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dc.contributor.advisorLucouw, Pierre
dc.contributor.authorSteyn, Wynand Petrus
dc.date.accessioned2009-02-11T14:17:08Z
dc.date.available2009-02-11T14:17:08Z
dc.date.issued2004
dc.identifier.urihttp://hdl.handle.net/10394/643
dc.descriptionThesis (Ph.D. (Public Management and Administration))--North-West University, Potchefstroom Campus, 2005.
dc.description.abstractLocal government finance in South Africa is experiencing extreme financial pressure due to the expectations of both politicians and the voter core. The politicians who, in their election campaigns, promised the voters better infrastructure mainly created these expectations. Central and Provincial government added to this pressure with the devolution of functions to local government level. The financial resources transferred by central and provincial government to local government for these additional functions, however, have not kept pace with the responsibilities. This is leaving a shortfall that must be financed by local government from their own resources. The pressure to improve and provide new infrastructure and services far exceeds the availability of funds. Local government has three alternatives to provide the needed funding. First it can increase its rates and taxes to a level where revenue and expenditure come to equilibrium. The problem with this alternative is affordability. Taxes can only be raised to a certain level before formal resistance from ratepayers will result in refusals to pay or they would geographically move to an area where taxes are more affordable. Second, local government can investigate and implement alternative revenue resources. A number of such alternative sources were found during this study of international trends. One example is indirect tax, which is raised at one point and then devolved downward to the end user of the goods or service. The advantage is that both the owners of property as well as all other inhabitants of the area carry the tax burden. At the same time, local government must ensure that the base (property values) on which these taxes are calculated stay current in relation to market trends. This can be achieved by ensuring that revaluations take place on a yearly basis for all properties. There are various methods, such as the relative sales approach, that local government can use in this process to counter the prohibitive costs of a yearly zero based evaluation. Current legislation in South Africa is over prescriptive and amendments are needed to ensure local authorities maintain their autonomy and discretion over their own affairs. One example of such prescriptiveness is the exemption of the first R 15,000 of the valuation of residential property value. This section in the Act is certainly regressive as far as small local authorities are concerned. Valuations in small local authorities, as a norm, are much lower than that of their larger counterparts. The result is that they, the small local authorities, lose a larger proportion of their tax revenue due to this exemption. Legislation needs to be amended to allow for a percentage of valuation as exemption. This will ensure that both large and small local authorities carry a relatively equal loss in revenue. The study proposes a number of amendments to legislation currently in place and through the financial model show the effect of such amendments on property tax revenue. The model further strengthens the findings that legislation amendments are needed to ensure the long-term viability of local government in South Africa. Third, local government cannot only rely on additional revenue resources to resolve the dilemma. Budget prioritisation and control is of great importance. Alternative methods and procedures for budget preparation must be developed and implemented. Sufficient information must be given to Council to enable them to make hard budget decisions and to later defend those decisions with their voters. The information should include the long-term socio-economic effects of alternatives to the proposed budget items. Multi year budgets showing the long term financial effect of a project is an absolute must. During the study the need for proper communication also came to the fore. There is a lack of effective and open communication between council, the media and the ratepayers. More resources should be channelled to this important aspect of local government. It is necessary to inform and school the broad public on the responsibilities and operations of local government. Properly informed, the public will over the longer term show more understanding when projects are deferred or tax levels are raised.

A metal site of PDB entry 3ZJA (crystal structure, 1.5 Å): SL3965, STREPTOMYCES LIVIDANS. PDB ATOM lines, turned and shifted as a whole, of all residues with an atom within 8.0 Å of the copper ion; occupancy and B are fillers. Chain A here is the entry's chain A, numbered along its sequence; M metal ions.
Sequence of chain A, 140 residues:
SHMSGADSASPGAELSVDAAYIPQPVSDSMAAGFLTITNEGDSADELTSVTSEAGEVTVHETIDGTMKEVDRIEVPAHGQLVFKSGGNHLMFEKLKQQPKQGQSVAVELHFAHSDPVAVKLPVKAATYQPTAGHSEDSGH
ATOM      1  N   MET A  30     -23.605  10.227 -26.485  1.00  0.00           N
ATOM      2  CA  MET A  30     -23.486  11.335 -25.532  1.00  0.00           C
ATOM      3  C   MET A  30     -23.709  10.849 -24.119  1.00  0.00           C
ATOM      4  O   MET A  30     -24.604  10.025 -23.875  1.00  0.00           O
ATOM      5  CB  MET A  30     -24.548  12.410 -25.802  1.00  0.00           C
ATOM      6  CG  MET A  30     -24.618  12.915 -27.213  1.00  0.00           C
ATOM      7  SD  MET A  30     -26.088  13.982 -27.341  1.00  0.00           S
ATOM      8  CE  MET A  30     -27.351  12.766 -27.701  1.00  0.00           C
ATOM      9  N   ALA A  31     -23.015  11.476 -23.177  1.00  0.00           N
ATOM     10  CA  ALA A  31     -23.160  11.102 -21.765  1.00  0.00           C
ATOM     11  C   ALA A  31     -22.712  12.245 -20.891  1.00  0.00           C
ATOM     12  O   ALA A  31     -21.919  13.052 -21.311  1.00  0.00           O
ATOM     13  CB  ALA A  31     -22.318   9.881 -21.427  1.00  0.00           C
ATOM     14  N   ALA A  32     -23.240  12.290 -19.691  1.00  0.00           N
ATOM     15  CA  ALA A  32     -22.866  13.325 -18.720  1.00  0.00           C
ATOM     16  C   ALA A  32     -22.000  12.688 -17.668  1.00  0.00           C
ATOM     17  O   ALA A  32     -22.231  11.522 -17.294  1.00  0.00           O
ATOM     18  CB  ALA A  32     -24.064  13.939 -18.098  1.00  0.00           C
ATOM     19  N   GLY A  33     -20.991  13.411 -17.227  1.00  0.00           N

dc.publisherNorth-West University
dc.titleLocal government viability, local government taxation : local government viability : an analysis of municipal tax sources in South Africa and the application of international trends to broaden the tax baseen
dc.typeThesisen
dc.description.thesistypeDoctoral


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